South Sudan troops accused of ‘deliberately’ attacking civilians

Human Rights Watch (HRW) has accused South Sudanese government soldiers of carrying out “deliberate attacks on civilians” during the country’s 19-month conflict.

The AFP photo shows structures destroyed in violence in the Upper Nile State of South Sudan, June 10, 2015.
The AFP photo shows structures destroyed in violence in the Upper Nile State of South Sudan, June 10, 2015.

In its report, They Burned it All, released on Wednesday, the rights group said it documented murders “of civilian women and men, including children and the elderly, some by hanging others by shooting, or being burned alive.”

The rights group has recorded at least 60 unlawful killings of civilian women, men, and children and 63 cases of rape.

The US-based organization said the actions by government forces, which also include public gang rapes, amounted to war crimes.

According to locals and witnesses, the attacks were carried out by government forces and an allied militia from the Bul Nuer tribe.

Witnesses said government forces even ran over fleeing civilians with tanks.

“They were running with the tanks after the people, and then after they hit them they would roll back over them, to confirm that they were dead,” a woman told the HRW.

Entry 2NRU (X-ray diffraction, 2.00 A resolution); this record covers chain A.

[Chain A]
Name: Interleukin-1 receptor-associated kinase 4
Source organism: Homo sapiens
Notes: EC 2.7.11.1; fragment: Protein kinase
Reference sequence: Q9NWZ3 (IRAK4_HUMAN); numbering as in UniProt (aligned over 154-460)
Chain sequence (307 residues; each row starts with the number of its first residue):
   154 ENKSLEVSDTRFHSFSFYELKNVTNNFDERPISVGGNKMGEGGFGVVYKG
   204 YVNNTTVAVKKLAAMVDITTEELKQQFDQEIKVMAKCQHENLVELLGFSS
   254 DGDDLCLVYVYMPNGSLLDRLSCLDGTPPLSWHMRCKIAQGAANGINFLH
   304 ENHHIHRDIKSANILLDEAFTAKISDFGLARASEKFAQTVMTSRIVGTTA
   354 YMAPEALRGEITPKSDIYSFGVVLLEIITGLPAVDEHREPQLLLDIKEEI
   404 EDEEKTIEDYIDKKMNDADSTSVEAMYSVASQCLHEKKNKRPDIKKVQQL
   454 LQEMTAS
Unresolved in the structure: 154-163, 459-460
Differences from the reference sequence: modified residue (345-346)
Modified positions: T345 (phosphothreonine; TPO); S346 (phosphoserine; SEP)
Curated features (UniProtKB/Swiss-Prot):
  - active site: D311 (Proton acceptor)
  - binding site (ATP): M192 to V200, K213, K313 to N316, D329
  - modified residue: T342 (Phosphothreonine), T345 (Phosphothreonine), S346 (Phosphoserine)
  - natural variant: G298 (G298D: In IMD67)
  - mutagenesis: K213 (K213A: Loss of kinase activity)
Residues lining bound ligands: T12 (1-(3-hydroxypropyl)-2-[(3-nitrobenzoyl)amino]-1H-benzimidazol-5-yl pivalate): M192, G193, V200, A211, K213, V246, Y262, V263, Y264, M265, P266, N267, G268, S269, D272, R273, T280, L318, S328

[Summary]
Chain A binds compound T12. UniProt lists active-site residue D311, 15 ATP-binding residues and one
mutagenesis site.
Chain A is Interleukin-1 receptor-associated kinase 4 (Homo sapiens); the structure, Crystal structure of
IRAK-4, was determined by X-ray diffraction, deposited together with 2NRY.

The report is based on interviews with 174 victims and witnesses from Unity State and research conducted in June and July by HRW researchers in “Unity State – in Bentiu, the state capital, and the town of Ganylel, Panyijiar county, in southern Unity state – and in Juba, South Sudan’s capital.”

According to the United Nations, the government’s operations in Unity State’s Rubkona, Guit, Koch, and Leer counties from late April to June forced more than 100,000 civilians from their homes.

South Sudan plunged into chaos in December 2013, when fighting erupted between troops loyal to President Salva Kiir and defectors led by his former deputy and current rebel leader, Riek Machar, around the capital, Juba.

Tens of thousands of people have been killed in the unrest.

The United Nations says over half of South Sudan’s 12 million population are in dire need of humanitarian aid, with over 20 percent of people at risk of suffering from famine.

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